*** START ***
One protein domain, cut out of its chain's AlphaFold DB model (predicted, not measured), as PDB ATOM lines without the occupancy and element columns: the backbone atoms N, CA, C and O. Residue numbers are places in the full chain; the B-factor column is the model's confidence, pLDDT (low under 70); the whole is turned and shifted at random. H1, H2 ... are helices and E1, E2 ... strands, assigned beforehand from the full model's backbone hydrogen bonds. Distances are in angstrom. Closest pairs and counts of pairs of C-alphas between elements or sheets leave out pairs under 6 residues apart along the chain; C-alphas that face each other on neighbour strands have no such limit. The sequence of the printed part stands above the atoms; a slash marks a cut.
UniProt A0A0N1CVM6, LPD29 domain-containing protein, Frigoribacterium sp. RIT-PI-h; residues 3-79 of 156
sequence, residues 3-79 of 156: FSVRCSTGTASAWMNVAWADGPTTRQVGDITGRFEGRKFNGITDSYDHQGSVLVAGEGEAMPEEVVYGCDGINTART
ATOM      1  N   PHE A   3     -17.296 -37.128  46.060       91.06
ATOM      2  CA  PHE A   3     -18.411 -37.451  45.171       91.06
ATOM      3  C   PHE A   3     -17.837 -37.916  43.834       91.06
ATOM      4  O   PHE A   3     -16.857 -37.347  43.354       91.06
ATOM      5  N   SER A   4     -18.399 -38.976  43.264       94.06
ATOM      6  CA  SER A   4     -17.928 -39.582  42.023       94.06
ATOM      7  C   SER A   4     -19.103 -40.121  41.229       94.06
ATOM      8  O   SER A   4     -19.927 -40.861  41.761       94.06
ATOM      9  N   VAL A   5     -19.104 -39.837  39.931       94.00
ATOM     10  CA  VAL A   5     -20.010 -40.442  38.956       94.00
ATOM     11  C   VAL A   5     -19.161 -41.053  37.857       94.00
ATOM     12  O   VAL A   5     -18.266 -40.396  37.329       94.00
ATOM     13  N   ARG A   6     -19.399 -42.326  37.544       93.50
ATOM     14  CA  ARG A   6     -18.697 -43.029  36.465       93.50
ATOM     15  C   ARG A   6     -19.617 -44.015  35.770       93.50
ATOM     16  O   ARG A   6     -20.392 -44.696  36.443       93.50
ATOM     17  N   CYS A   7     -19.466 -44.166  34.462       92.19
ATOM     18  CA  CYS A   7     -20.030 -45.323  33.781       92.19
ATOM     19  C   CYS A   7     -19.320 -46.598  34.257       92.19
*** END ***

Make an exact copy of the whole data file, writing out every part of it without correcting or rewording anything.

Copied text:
One protein domain, cut out of its chain's AlphaFold DB model (predicted, not measured), as PDB ATOM lines without the occupancy and element columns: the backbone atoms N, CA, C and O. Residue numbers are places in the full chain; the B-factor column is the model's confidence, pLDDT (low under 70); the whole is turned and shifted at random. H1, H2 ... are helices and E1, E2 ... strands, assigned beforehand from the full model's backbone hydrogen bonds. Distances are in angstrom. Closest pairs and counts of pairs of C-alphas between elements or sheets leave out pairs under 6 residues apart along the chain; C-alphas that face each other on neighbour strands have no such limit. The sequence of the printed part stands above the atoms; a slash marks a cut.
UniProt A0A0N1CVM6, LPD29 domain-containing protein, Frigoribacterium sp. RIT-PI-h; residues 3-79 of 156
sequence, residues 3-79 of 156: FSVRCSTGTASAWMNVAWADGPTTRQVGDITGRFEGRKFNGITDSYDHQGSVLVAGEGEAMPEEVVYGCDGINTART
ATOM      1  N   PHE A   3     -17.296 -37.128  46.060       91.06
ATOM      2  CA  PHE A   3     -18.411 -37.451  45.171       91.06
ATOM      3  C   PHE A   3     -17.837 -37.916  43.834       91.06
ATOM      4  O   PHE A   3     -16.857 -37.347  43.354       91.06
ATOM      5  N   SER A   4     -18.399 -38.976  43.264       94.06
ATOM      6  CA  SER A   4     -17.928 -39.582  42.023       94.06
ATOM      7  C   SER A   4     -19.103 -40.121  41.229       94.06
ATOM      8  O   SER A   4     -19.927 -40.861  41.761       94.06
ATOM      9  N   VAL A   5     -19.104 -39.837  39.931       94.00
ATOM     10  CA  VAL A   5     -20.010 -40.442  38.956       94.00
ATOM     11  C   VAL A   5     -19.161 -41.053  37.857       94.00
ATOM     12  O   VAL A   5     -18.266 -40.396  37.329       94.00
ATOM     13  N   ARG A   6     -19.399 -42.326  37.544       93.50
ATOM     14  CA  ARG A   6     -18.697 -43.029  36.465       93.50
ATOM     15  C   ARG A   6     -19.617 -44.015  35.770       93.50
ATOM     16  O   ARG A   6     -20.392 -44.696  36.443       93.50
ATOM     17  N   CYS A   7     -19.466 -44.166  34.462       92.19
ATOM     18  CA  CYS A   7     -20.030 -45.323  33.781       92.19
ATOM     19  C   CYS A   7     -19.320 -46.598  34.257       92.19